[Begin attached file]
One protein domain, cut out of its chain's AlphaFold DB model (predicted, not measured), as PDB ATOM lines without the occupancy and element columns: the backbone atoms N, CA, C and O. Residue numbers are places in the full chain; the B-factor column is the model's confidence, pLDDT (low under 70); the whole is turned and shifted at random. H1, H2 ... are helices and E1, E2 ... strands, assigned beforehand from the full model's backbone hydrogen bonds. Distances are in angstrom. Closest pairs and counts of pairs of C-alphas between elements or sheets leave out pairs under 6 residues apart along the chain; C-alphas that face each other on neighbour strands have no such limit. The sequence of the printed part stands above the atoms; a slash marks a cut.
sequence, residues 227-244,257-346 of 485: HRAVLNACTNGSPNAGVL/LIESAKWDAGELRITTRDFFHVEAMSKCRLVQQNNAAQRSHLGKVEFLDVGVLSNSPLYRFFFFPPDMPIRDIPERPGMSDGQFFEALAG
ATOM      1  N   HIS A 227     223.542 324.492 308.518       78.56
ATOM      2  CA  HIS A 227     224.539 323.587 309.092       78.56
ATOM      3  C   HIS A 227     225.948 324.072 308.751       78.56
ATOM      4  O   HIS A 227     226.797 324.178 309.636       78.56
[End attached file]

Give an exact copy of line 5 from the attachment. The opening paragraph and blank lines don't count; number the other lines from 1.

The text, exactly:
ATOM      4  O   HIS A 227     226.797 324.178 309.636       78.56